The shaky start this year was caused by Mr. Rutherford T. Phillips of Denver, the executive director of the American Humane Association. He observed in a wire to the Legion post that "beating living creatures to death is contrary to American ideals of decency and fair play." But the boys from North Iredell can match Rutherford T. Phillips both in rhetoric and in the euphoniousness of his names. The Legion's J. Pierce Van Joy answered: "We argue that this way of killing rabbits is more humane than filling their hind ends full of hot lead. When one of these rabbits meets a North Iredell Legionnaire with a club, he meets instant death." Anyway, said Mr. Van Joy, the bunnies wind up in a public barbecue for the benefit of a bunch of underprivileged children.
J. Pierce Van Joy and 150 of his fellow nimrods then took to the fields last Saturday and sticked and stoned 38 rabbits to death. About all anybody proved was that there aren't many rabbits around Harmony. We hope there are as few underprivileged children.
San Francisco 49er fans have found a new villain. He's the man who stands along the sidelines wearing earphones and a red cap. When he takes off the cap, spectators know the TV commercial is on, and will remain on until the cap goes back on the head. As soon as the man goes into his act, 49er fans check their watches. Precisely one minute later, if the hat is still off, the booing begins.
REALLY ON THE ROCKS
The Mixed Drink of the Year is feloniously compounded of cr√®me de banana, triple sec, bourbon and whipped cream. This was decided at the annual drink-mixing competition, sponsored by Early Times and held in Las Vegas recently. It was attended by SPORTS ILLUSTRATED Associate Editor James Murray, who reported:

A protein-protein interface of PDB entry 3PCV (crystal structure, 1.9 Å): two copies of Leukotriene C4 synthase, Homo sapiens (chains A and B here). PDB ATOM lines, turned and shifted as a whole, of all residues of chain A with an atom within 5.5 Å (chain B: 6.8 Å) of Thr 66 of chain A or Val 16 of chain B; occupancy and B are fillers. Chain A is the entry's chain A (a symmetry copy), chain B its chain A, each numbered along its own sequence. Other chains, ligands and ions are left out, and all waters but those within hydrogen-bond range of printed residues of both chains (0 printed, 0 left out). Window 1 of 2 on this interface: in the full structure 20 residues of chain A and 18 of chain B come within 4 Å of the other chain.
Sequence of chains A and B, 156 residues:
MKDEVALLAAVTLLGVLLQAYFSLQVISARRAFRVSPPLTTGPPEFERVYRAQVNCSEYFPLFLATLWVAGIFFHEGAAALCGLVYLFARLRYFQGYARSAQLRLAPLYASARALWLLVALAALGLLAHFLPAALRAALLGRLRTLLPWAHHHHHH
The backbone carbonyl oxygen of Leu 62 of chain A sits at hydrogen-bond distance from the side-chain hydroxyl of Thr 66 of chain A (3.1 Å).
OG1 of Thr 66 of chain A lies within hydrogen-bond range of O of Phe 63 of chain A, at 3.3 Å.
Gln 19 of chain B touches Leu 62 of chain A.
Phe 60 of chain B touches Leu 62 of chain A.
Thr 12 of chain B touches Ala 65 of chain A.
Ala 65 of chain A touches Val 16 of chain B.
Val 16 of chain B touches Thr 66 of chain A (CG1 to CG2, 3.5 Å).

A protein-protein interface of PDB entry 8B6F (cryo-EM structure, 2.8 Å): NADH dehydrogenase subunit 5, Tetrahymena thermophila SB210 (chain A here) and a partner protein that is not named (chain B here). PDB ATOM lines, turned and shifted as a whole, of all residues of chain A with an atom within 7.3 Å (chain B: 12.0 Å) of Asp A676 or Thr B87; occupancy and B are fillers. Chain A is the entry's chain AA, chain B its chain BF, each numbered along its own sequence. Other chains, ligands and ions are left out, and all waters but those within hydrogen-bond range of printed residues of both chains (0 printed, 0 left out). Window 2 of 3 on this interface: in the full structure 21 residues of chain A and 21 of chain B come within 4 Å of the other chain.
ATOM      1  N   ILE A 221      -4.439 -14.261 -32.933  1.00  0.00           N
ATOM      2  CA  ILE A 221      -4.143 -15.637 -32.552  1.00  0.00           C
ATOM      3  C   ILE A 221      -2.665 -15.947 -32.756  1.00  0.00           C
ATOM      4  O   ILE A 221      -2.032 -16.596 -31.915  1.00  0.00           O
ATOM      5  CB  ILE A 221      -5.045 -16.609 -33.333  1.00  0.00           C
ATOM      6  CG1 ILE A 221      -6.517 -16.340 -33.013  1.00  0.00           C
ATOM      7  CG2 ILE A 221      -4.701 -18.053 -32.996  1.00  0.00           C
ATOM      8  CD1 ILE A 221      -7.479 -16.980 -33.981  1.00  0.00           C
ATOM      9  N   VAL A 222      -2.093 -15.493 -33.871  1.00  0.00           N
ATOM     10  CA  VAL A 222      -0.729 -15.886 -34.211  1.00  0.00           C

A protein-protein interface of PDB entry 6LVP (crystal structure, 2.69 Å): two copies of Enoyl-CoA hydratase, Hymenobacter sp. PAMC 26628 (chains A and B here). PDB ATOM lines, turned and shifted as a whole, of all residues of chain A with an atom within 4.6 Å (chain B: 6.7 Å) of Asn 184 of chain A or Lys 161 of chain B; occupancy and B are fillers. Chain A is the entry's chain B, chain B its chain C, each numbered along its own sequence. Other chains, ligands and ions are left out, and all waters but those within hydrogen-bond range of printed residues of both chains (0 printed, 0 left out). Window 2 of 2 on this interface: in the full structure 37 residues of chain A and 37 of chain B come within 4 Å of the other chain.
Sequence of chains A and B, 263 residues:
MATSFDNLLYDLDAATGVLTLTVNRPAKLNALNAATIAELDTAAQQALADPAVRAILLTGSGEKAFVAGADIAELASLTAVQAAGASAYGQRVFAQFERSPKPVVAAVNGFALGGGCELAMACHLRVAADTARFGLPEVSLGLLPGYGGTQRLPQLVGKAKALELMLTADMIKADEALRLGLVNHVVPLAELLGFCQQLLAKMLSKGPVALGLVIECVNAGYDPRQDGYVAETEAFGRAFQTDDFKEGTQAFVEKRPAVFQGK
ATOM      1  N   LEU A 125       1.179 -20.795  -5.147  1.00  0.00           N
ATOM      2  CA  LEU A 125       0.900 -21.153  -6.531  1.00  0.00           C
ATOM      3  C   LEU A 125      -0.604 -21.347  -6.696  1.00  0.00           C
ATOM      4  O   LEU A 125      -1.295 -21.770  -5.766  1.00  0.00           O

"The winning drink is called The Melody and is the creation of a Hollywood barkeep named John W. Chop, who works at the Melody Room (surprise, surprise) on Sunset Blvd. The Melody (the drink, not the bar) is a test of liver and digestion that might faze a Diamond Jim Brady.
"Nevertheless, it is almost the only drink in the contest that any of the judges could finish. Most of the entries were bilious green and red concoctions that tasted like after-shave lotions in simple syrup. One drink, for example, mixed a shot of bourbon, one ounce of honey, lemon juice and a half-ounce of heavy cream.
"Two bold bartenders entered a drink whose base was Scotch. Lovers of Scotch all over the world will shudder to learn that the other ingredients in the drink were an Italian liqueur and a ghastly treacle called cr√®me de mandarines.